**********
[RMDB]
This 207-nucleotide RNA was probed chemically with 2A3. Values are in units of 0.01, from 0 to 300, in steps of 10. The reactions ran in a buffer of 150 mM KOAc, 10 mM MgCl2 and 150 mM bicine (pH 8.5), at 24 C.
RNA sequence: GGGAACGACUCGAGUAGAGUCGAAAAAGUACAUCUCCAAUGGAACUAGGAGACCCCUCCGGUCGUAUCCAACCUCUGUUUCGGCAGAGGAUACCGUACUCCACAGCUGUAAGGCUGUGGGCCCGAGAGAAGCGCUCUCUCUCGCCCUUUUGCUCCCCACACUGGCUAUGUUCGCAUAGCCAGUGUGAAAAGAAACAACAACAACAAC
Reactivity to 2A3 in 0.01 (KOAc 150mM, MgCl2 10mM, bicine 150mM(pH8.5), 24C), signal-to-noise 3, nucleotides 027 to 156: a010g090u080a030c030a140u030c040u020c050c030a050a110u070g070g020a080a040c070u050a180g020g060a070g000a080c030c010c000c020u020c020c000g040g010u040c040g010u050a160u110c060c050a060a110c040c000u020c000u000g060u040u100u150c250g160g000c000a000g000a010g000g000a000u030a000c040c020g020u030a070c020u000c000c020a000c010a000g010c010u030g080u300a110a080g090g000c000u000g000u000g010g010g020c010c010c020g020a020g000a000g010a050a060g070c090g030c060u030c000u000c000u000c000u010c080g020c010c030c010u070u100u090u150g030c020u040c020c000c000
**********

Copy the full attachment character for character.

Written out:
[RMDB]
This 207-nucleotide RNA was probed chemically with 2A3. Values are in units of 0.01, from 0 to 300, in steps of 10. The reactions ran in a buffer of 150 mM KOAc, 10 mM MgCl2 and 150 mM bicine (pH 8.5), at 24 C.
RNA sequence: GGGAACGACUCGAGUAGAGUCGAAAAAGUACAUCUCCAAUGGAACUAGGAGACCCCUCCGGUCGUAUCCAACCUCUGUUUCGGCAGAGGAUACCGUACUCCACAGCUGUAAGGCUGUGGGCCCGAGAGAAGCGCUCUCUCUCGCCCUUUUGCUCCCCACACUGGCUAUGUUCGCAUAGCCAGUGUGAAAAGAAACAACAACAACAAC
Reactivity to 2A3 in 0.01 (KOAc 150mM, MgCl2 10mM, bicine 150mM(pH8.5), 24C), signal-to-noise 3, nucleotides 027 to 156: a010g090u080a030c030a140u030c040u020c050c030a050a110u070g070g020a080a040c070u050a180g020g060a070g000a080c030c010c000c020u020c020c000g040g010u040c040g010u050a160u110c060c050a060a110c040c000u020c000u000g060u040u100u150c250g160g000c000a000g000a010g000g000a000u030a000c040c020g020u030a070c020u000c000c020a000c010a000g010c010u030g080u300a110a080g090g000c000u000g000u000g010g010g020c010c010c020g020a020g000a000g010a050a060g070c090g030c060u030c000u000c000u000c000u010c080g020c010c030c010u070u100u090u150g030c020u040c020c000c000